- It is easy to use, and you don’t need any technical knowledge to start creating your site. You can easily personalize your site’s appearance with a wide array of themes and change the logo with a few clicks of your mouse.
- They provide free backups of your website, so you don’t have to worry about that.
- Good built-in security and reliability. WordPress.com is hosted on servers spread among multiple data centers around the globe. This ensures that your site loads quickly for all visitors.
- All free websites have ads on them. If you want your site to be ad-free, you have to pay $29.97/year.
- You cannot sell advertising on your site unless it receives 25,000+ page views per month. If you receive enough monthly page views, you can then apply for Ad control. This process is free, but if you’re approved, you’ll have to fork over 50% of your advertising revenue.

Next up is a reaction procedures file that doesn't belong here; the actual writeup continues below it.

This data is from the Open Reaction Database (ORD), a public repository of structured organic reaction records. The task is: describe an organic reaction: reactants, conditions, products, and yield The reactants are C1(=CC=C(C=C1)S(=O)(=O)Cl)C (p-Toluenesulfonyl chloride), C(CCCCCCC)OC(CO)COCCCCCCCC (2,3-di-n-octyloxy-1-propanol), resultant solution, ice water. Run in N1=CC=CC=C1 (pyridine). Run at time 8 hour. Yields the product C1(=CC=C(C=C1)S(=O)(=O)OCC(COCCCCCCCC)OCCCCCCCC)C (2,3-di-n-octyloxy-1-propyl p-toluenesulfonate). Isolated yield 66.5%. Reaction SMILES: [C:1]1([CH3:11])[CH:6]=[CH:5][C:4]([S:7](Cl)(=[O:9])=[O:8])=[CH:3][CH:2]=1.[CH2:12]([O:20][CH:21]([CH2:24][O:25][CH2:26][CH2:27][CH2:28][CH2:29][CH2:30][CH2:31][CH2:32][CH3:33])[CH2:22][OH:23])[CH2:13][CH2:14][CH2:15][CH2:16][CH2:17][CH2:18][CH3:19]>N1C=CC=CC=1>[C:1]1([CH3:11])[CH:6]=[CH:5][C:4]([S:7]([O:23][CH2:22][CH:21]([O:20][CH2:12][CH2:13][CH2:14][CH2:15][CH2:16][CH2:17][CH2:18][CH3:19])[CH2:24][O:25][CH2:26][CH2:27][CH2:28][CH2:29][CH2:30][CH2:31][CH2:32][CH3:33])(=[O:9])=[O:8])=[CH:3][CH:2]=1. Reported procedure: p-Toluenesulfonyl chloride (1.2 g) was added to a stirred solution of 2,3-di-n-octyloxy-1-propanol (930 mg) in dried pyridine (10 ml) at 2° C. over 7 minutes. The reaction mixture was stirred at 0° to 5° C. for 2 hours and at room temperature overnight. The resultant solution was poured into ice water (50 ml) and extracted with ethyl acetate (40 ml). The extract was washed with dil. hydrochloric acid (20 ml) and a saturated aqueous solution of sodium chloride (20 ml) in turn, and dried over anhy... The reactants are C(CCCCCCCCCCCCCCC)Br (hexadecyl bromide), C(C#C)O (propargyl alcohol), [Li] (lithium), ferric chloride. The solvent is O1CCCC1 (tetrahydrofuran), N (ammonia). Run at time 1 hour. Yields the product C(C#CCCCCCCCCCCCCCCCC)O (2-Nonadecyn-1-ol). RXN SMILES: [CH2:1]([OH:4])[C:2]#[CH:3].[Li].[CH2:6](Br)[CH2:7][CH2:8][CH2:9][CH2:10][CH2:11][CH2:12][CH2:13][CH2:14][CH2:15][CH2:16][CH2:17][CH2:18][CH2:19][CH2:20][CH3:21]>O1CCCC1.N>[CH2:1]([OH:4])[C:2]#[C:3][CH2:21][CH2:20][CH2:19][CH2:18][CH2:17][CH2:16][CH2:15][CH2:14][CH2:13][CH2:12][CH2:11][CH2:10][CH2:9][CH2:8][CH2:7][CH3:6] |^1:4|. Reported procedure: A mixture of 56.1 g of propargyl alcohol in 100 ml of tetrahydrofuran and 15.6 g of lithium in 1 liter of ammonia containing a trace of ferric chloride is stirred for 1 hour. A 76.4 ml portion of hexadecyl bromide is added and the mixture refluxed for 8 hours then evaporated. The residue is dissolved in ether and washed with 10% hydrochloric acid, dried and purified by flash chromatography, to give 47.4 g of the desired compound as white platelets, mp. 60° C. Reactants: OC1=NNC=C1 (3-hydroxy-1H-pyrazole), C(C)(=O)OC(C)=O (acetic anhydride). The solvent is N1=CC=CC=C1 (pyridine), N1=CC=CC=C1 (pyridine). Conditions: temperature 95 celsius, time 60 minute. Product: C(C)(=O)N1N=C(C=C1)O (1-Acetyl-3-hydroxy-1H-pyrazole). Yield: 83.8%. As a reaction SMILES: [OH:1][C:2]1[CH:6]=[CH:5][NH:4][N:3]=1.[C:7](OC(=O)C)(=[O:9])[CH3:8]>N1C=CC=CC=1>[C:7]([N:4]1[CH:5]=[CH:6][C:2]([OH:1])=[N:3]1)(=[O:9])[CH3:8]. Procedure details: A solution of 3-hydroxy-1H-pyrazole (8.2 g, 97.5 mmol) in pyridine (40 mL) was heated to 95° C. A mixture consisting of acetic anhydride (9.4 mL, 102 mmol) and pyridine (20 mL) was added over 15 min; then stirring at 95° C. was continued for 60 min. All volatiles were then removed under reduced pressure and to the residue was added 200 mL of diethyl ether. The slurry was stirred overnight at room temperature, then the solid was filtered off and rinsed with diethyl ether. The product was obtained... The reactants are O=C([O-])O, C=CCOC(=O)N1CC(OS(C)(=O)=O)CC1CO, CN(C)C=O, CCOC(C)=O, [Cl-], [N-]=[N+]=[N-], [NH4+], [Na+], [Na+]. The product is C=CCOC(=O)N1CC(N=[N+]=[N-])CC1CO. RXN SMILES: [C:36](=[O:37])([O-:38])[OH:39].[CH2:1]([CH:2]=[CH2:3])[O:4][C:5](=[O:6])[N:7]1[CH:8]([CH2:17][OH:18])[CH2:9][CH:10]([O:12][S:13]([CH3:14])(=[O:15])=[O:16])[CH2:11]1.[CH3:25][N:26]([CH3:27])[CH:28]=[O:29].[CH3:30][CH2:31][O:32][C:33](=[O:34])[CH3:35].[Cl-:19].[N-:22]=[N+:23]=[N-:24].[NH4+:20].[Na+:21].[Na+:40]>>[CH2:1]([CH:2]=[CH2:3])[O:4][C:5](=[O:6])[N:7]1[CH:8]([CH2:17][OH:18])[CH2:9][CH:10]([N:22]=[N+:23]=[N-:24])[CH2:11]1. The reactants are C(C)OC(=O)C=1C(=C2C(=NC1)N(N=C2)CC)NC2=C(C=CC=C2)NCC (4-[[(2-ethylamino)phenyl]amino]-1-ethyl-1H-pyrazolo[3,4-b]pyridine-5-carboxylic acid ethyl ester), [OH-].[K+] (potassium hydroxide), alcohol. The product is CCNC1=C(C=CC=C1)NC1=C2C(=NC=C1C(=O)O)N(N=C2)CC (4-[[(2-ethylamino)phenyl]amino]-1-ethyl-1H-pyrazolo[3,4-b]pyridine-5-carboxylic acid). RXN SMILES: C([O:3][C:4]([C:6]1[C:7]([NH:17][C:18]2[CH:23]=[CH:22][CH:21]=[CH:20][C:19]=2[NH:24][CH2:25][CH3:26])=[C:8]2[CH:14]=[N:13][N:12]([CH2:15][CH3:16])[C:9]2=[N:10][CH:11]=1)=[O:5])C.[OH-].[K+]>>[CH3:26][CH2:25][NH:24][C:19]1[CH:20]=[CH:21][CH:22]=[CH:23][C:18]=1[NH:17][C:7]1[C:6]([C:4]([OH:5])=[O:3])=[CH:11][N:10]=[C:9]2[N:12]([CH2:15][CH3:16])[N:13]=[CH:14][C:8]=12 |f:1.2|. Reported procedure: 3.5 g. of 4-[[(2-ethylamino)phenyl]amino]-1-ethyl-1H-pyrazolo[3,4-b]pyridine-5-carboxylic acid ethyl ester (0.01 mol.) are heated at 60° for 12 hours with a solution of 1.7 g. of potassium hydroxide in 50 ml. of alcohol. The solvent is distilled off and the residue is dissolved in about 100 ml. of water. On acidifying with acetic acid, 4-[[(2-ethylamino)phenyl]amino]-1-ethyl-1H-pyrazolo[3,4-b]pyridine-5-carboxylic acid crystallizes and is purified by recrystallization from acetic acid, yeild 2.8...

- You cannot use Google Analytics on your site, and must instead rely on their analytics software.
- You cannot install any plugins unless you upgrade to their VIP program, which starts at $3,750/month. WordPress is so great – and flexible – because of the awesome plugins available for it.
- You cannot use any custom themes, and can only choose from their limited list of free themes.
- You do not have FTP access to your files.
Self-Hosted WordPress or WordPress.com?
Both WordPress.org and the free version of WordPress.com are suitable options for your website. Which one should you use? That really depends on the plans you have for your site, your technical skill level and how much time you have to maintain, design and customize your site.